BHS faces cru­cial vote on its fu­ture

The Pak Banker - - COMPANIES/BOSS -

It is crunch time for one of the UK's best-known High Street names, the trou­bled depart­ment store, Bri­tish Home Stores (BHS). Its cred­i­tors will vote on Wed­nes­day on a deal it des­per­ately needs to cut the rent bill for its 164 UK stores.

The loss-mak­ing re­tailer cur­rently has debts of over £1.3bn, in­clud­ing a pen­sions deficit of £571m. BHS was bought by bil­lion­aire Sir Philip Green for £200m in 2000, but he sold it last year for just £1. It is now owned by Retail Ac­qui­si­tions, a con­sor­tium of fi­nanciers, lawyers and ac­coun­tants.

BHS - which has been loss-mak­ing for seven years - wants its cred­i­tors to agree to a Com­pany Vol­un­tary Ar­range­ment (CVA). In ef­fect, this is a com­pro­mise fi­nan­cial deal which de­pends on them ac­cept­ing re­duced rents. Oth­er­wise BHS is likely to end up in ad­min­is­tra­tion, plac­ing the jobs of its 10,000 work­ers at risk.

BHS says a deal to cut its rental costs is vi­tal in or­der to turn around the loss-mak­ing busi­ness. "Al­though a dif­fi­cult process to go through, this sets in mo­tion the com­pre­hen­sive up­dated turn­around plan," says its chief ex­ec­u­tive, Dar­ren Topp.

The re­tailer has di­vided its stores into three groups - de­pend­ing on their prof­itabil­ity. For 77 stores the rents it pays will re­main un­changed, while for 47 stores BHS is "seek­ing a re­duc­tion in rent to mar­ket lev­els".

Its least-prof­itable 40 stores will con­tinue to trade for a min­i­mum pe­riod of 10 months while talks go ahead "to re­duce rents sub­stan­tially", says the re­tailer. At Wed­nes­day's meet­ing BHS needs 50% of its land­lords and 75% of its cred­i­tors to agree to the deal.

How­ever, Julie Palmer, retail an­a­lyst at in­sol­vency ex­perts Beg­bies Traynor, says BHS is con­fi­dent it will get an agree­ment. "It is pass­ing the buck es­sen­tially to the land­lords - with prom­ise of a re­duced but con­tin­ued rental in­come for the next 10 months." Mr Topp said a deal would give BHS "a se­cure fi­nan­cial foot­ing from which to grow and de­liver sus­tain­able prof­itabil­ity". BHS is also in talks to ad­dress its pen­sion deficits with the Pen­sion Pro­tec­tion Fund, the gov­ern­mentsup­ported res­cue agency, as well as the Pen­sions Reg­u­la­tor and the BHS pen­sion trustees.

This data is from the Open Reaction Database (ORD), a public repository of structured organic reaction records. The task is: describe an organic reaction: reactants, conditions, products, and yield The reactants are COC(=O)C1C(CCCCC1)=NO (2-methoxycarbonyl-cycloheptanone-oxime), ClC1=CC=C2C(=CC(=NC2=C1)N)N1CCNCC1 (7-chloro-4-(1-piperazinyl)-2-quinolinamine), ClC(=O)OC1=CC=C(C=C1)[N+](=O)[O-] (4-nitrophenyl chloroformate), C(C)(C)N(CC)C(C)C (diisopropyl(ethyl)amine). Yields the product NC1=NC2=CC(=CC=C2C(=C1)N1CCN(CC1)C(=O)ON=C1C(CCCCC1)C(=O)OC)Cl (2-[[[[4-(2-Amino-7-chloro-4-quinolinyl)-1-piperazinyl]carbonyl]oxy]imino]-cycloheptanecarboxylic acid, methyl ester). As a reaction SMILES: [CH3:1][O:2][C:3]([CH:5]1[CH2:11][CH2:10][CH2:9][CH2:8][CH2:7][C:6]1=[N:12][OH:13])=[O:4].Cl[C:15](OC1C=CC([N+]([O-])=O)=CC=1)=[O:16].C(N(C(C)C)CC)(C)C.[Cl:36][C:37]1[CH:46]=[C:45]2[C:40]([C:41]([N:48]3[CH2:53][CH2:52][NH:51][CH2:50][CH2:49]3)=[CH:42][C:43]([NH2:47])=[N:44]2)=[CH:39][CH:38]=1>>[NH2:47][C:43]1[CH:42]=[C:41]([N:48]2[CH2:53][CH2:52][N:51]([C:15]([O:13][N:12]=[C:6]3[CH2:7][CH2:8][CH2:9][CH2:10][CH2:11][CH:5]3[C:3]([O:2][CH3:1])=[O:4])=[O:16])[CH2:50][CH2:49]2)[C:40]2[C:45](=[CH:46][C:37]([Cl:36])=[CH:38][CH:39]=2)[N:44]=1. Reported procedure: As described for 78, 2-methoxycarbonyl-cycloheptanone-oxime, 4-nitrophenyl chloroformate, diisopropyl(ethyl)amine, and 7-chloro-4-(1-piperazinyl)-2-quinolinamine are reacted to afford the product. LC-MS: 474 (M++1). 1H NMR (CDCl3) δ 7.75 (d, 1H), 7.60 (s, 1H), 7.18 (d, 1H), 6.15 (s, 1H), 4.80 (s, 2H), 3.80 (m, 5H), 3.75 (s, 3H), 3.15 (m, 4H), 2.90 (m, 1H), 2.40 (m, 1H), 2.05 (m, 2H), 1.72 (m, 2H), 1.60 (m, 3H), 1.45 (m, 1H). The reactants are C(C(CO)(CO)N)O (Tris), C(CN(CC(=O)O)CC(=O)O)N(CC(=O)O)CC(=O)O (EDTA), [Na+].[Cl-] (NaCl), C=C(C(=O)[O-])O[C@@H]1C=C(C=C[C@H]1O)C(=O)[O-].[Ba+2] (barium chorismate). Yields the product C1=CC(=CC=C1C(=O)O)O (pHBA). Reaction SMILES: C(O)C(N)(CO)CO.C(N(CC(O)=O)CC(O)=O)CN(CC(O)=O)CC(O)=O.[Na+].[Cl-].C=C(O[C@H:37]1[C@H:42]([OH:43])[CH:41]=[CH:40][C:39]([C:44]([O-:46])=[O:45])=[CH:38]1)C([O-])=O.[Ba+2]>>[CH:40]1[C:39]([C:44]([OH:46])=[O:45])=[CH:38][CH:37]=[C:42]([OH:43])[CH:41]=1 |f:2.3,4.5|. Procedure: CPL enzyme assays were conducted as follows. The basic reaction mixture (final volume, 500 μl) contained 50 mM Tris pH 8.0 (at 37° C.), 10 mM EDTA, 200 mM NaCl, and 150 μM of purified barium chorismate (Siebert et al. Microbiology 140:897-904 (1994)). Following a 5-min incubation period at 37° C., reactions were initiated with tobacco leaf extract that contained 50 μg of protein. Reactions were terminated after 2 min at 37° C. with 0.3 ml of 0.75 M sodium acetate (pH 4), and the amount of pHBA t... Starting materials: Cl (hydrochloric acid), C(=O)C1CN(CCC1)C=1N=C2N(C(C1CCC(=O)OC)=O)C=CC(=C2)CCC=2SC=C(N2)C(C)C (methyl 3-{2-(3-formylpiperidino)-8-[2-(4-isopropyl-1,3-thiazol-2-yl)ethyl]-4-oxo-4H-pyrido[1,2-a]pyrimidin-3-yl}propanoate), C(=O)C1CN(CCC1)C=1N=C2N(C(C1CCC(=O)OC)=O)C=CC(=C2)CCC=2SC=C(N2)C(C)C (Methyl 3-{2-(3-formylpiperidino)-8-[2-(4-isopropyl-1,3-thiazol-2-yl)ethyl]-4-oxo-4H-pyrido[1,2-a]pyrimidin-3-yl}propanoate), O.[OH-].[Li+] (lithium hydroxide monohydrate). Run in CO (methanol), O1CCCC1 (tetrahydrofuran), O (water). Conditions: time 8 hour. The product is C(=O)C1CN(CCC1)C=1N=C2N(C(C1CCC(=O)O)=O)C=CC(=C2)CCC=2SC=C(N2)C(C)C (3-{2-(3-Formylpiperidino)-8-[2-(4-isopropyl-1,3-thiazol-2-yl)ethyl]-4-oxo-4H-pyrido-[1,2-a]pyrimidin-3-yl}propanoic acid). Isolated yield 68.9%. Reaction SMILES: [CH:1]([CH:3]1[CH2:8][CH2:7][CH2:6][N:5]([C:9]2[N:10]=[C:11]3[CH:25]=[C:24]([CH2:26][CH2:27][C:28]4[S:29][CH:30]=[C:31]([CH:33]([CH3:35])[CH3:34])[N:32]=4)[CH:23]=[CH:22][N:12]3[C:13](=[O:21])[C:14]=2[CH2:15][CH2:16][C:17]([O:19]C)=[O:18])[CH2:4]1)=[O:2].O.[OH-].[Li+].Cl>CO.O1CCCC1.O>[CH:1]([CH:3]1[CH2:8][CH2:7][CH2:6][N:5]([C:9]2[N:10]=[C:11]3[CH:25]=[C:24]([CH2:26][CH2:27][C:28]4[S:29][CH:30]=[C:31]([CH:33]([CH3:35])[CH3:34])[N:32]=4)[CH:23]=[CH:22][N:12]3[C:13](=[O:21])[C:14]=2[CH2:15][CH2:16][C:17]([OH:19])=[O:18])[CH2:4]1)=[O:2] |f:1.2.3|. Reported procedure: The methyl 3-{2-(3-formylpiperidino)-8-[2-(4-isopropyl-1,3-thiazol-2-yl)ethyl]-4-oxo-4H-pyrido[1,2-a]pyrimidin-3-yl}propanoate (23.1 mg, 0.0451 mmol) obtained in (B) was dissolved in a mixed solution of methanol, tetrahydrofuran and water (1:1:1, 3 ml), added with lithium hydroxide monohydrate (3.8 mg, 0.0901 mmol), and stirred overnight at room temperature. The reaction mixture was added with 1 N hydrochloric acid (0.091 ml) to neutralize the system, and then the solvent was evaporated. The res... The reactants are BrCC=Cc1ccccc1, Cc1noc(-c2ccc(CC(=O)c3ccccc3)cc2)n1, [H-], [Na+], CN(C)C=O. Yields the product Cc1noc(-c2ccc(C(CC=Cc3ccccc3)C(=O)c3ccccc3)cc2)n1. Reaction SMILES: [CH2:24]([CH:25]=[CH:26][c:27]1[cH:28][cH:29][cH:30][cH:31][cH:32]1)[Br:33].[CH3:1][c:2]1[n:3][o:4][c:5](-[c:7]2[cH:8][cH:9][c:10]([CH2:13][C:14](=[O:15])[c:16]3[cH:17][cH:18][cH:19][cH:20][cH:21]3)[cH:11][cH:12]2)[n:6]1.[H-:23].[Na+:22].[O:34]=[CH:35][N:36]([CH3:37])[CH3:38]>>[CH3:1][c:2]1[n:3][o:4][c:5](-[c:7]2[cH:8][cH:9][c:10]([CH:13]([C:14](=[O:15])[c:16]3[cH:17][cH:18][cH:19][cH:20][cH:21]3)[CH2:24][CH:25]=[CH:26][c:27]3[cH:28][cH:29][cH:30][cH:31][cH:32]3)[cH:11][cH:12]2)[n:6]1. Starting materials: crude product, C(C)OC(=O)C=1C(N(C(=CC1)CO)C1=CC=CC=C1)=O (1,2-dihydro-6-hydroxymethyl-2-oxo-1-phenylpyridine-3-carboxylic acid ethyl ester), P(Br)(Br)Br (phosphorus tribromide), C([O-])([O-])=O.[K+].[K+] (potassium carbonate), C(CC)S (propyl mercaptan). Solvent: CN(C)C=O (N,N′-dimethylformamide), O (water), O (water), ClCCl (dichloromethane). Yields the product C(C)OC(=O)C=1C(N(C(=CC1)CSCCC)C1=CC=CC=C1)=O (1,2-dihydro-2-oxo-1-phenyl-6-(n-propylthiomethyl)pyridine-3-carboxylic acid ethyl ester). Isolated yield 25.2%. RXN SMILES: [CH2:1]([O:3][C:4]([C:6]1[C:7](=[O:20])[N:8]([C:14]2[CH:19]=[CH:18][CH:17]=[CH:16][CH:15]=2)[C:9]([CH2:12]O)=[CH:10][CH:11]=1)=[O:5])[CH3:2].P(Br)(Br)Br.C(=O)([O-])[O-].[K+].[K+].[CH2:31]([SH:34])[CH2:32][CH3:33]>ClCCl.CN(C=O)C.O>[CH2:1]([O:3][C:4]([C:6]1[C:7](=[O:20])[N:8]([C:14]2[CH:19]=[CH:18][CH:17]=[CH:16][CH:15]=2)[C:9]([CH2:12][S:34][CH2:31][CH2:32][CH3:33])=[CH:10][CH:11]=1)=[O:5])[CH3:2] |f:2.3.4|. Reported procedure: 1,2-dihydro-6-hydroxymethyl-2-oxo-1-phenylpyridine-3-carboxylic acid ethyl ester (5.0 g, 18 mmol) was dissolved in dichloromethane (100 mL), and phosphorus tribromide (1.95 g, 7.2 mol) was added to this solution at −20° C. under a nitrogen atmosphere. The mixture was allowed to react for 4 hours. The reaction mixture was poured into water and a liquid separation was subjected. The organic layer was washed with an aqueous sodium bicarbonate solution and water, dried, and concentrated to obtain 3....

BHS in­sists that it con­tin­ues to meet its pen­sion pay­ment obli­ga­tions. But in BHS's CVA sub­mis­sion, the re­tailer's di­rec­tors are clearly hop­ing that the two pen­sion schemes will be trans­ferred into the PPF and that the com­pany would have no fur­ther li­a­bil­ity to fund it. Yet even if land­lords agree a deal, BHS warns that it needs ex­tra fund­ing to trade be­yond 25 March and it is try­ing to raise £100m.

Char­ter-Time Warner Ca­ble merger won't ac­tu­ally kill ca­ble com­pa­nies. As fed­eral au­thor­i­ties pre­pare to ap­prove a deal, it could rein­vent ca­ble providers. For decades, there was prac­ti­cally no regulation of ca­ble TV ser­vice. This had left con­sumers at the mercy of ca­ble providers. For many years, the ca­ble com­pany was the only provider of video at home, in most parts of the coun­try. Video was sent via a ca­ble box be­long­ing to the ca­ble com­pany and run­ning a pro­gram's guide in­ter­face rem­i­nis­cent of 1970's-era com­put­ers, not only pre­dat­ing Win­dows, but also pre­dat­ing DOS 1.0. The setup in ca­ble TV has been very much like the pre-1981 MA Bell mo­nop­oly: The com­pany owns the ap­pli­ance (box, tele­phone) and you have to rent it. You can only buy chan­nels in bun­dles. Even if you watch only five chan­nels, you have to buy bun­dles of over 100 chan­nels to cover the five you want, and you must pay for all of them.

How­ever, in the last cou­ple of years, rad­i­cal change has ar­rived to the video-at-home mar­ket. The emer­gence of in­ex­pen­sive "smart" TVs al­lowed for new stream­ing video com­pa­nies such as Netflix NFLX -1.25% , Hulu, and Ama­zon AMZN 1.18% to reach home con­sumers by­pass­ing the ca­ble com­pany. For those TVs that were not-sos­mart, add-on hard­ware such as Roku, Ap­ple AAPL 0.70% TV, and Ama­zon Fire TV en­sured that the stream­ers had ac­cess to the TV, again by­pass­ing the ca­ble box. With ca­ble ser­vice prices and ca­ble boxes' rental fees sky­rock­et­ing, hun­dreds of thou­sands of ca­ble cus­tomers have cut the ca­ble cord.

In this en­vi­ron­ment, The Wall Street Jour­nal re­port­edthat Fed­eral Com­mu­ni­ca­tions Com­mis­sion Chair­man Tom Wheeler is pre­par­ing to cir­cu­late a draft or­der to ap­prove Char­ter Com­mu­ni­ca­tions' deal to buy Time Warner Ca­ble-a merger that could very well open­com­pe­ti­tion for ca­ble TV boxes. Such reg­u­la­tions level the play­ing field of com­pe­ti­tion be­tween the ca­ble com­pany and the stream­ing ser­vices. The big ben­e­fi­cia­ries are the con­sumers who will end up pay­ing only for what they watch, and pay­ing much less. Ex­pect mil­lions to cut the ca­ble cord. And in­no­va­tion will fi­nally reach the ca­ble TV world. With 40 years' de­lay, we might see a TV pro­gram­ming guide with a graph­i­cal in­ter­face and 21st-cen­tury search ca­pa­bil­i­ties.

As tra­di­tional mo­nop­o­lists, ca­ble com­pa­nies will fight tooth and nail to pre­vent this change that will cut sig­nif­i­cantly into their rev­enues. But is this the demise of ca­ble TV com­pa­nies? Not at all.

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